In 2012 Fiep de Bie flew to the Falklands Islands to volunteer as crew on the 56 meter, 100 year old square rigger “Europa”, (http://www.barkeuropa.com/) joining in the exploration of the Southern Ocean with her shipmates. Besides re-experiencing tall ships, she was able to hear the roar of the seals on South Georgia and indulge her fascination for birds by meeting up with many Antarctic species including several kinds of penguins, skuas, terns, and also the Wandering Albatross. “Try imagining about 200,000 pairs of King Penguins at the St. Andrews rookery. I was in awe of the remote wilderness and the wildlife. I had to pinch myself to really understand I was there,” Fiep recalls.
While Fiep volunteered, her camera was working overtime, and she’ll share highlights of her intriguing trip at the upcoming March meeting of Nature PEI. It takes place on Tuesday, March 4th, 7:30 pm at Beaconsfield, the Carriage House, corner of West and Kent Streets.
Admission to the presentation is free and all are welcome.
Fiep de Bie: Biographical Notes
Fiep de Bie is a Prince Edward Island resident who first cut her teeth on traditional sailing ships in The Netherlands and earned her Captain’s License to sail them. Starting in the early- 1990s she gained experience as deckhand on some Dutch sailing barges, gained her Watch-Keeping Mate certificate and started sailing on Tallship Europa. During “Tall Ship 2000,” she crewed aboard the Europa in the Trans-Atlantic Cutty Sark Tall Ship Races.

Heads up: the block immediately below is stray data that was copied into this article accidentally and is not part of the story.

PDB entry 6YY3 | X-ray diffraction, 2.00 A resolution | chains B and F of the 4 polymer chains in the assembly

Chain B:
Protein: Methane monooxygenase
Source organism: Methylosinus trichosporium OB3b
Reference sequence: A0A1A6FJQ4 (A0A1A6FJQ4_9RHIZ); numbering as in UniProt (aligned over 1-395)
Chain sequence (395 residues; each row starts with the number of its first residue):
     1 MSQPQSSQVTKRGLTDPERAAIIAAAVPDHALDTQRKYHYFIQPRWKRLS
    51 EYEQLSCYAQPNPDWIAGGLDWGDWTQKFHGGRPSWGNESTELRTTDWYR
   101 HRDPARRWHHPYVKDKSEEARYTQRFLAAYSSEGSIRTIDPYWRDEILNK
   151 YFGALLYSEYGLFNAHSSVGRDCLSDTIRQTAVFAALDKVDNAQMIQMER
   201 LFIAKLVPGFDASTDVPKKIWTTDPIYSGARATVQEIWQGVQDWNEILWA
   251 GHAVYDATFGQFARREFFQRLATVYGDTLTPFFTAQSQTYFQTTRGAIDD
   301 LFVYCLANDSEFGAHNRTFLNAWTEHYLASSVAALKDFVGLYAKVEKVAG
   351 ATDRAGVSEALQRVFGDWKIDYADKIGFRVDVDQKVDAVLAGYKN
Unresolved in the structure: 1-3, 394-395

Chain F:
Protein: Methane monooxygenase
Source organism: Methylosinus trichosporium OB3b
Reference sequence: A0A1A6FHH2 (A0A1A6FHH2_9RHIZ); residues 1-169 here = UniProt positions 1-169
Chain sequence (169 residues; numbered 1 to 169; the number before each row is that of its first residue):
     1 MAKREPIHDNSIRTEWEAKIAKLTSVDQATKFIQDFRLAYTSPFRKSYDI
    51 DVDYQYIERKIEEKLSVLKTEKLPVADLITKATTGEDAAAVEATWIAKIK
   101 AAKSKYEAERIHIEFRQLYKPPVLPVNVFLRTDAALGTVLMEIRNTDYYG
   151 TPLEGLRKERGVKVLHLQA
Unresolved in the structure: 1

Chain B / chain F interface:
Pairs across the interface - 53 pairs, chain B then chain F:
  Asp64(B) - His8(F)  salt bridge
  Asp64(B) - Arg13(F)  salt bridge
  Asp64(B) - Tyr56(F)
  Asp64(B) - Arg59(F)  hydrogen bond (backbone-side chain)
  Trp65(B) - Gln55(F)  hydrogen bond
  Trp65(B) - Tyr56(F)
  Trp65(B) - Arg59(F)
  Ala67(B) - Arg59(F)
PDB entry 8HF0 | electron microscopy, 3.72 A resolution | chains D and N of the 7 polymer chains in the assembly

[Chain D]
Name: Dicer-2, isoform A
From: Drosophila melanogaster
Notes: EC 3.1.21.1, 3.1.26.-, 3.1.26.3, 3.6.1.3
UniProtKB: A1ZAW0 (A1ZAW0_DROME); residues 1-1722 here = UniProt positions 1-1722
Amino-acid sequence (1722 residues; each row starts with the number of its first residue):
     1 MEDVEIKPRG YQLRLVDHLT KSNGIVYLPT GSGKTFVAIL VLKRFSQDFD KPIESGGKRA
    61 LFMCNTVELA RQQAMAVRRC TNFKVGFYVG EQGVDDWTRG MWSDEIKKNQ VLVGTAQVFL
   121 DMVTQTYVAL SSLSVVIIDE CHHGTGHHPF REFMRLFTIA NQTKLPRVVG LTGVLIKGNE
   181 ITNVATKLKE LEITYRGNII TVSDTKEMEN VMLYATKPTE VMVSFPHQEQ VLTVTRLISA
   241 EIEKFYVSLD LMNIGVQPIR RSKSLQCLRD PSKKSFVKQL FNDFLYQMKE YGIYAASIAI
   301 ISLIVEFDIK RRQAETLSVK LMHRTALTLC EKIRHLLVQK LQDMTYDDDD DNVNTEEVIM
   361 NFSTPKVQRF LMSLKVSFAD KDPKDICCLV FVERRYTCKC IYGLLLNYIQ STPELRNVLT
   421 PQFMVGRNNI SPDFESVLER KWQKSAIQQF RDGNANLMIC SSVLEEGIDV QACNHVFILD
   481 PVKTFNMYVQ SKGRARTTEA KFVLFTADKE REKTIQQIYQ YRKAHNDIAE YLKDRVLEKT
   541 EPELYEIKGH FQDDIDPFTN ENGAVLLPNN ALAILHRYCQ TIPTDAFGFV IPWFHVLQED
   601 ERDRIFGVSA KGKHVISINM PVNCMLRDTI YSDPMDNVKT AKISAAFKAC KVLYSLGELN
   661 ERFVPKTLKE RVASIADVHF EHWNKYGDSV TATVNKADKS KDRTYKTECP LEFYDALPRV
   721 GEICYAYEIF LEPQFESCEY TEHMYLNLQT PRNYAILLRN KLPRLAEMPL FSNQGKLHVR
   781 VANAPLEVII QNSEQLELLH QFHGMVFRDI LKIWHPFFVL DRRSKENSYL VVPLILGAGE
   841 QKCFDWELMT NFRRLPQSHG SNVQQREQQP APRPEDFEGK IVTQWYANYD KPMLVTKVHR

Fiep is a member of Nature PEI and a graduate of the Holland College wildlife program. She annually volunteers to do the challenging Breeding Bird Survey for Environment Canada, and has also worked conducting bird surveys in some of the more remote Island places. Presently, she is updating a science specimen inventory for the Prince Edward Island Museum and Heritage Foundation. Fiep is President of Island Nature Trust.
Daytime flyers and night-time hooters are two broad categories of Owls in Prince Edward Island, and of the near dozen species that have been recorded here, most are indeed nocturnal. A mere 60 years ago these birds of prey were submitted for bounty in PEI. Bird expert Dwaine Oakley knows the owls and will string together more than a few owl facts when he presents “The Owls of Prince Edward Island” at the upcoming February meeting of Nature PEI. It takes place on Tuesday, February 4th, 7:30 pm at Beaconsfield, the Carriage House, corner of West and Kent Streets.
Dwaine will elaborate on which species are present including the rare visitors, the different owl vocalizations (there is a certain ambiance in a darkened room when owls call), and an array of owl adaptations. The topic of prey and prey cycles is bound to arise. Dwaine also will recount a few cheery stories of people encountering owls. Those in attendance should be prepared to share their story of unusual chance meetings with owls at the conclusion of the evening.
Admission to the presentation is free and all are welcome.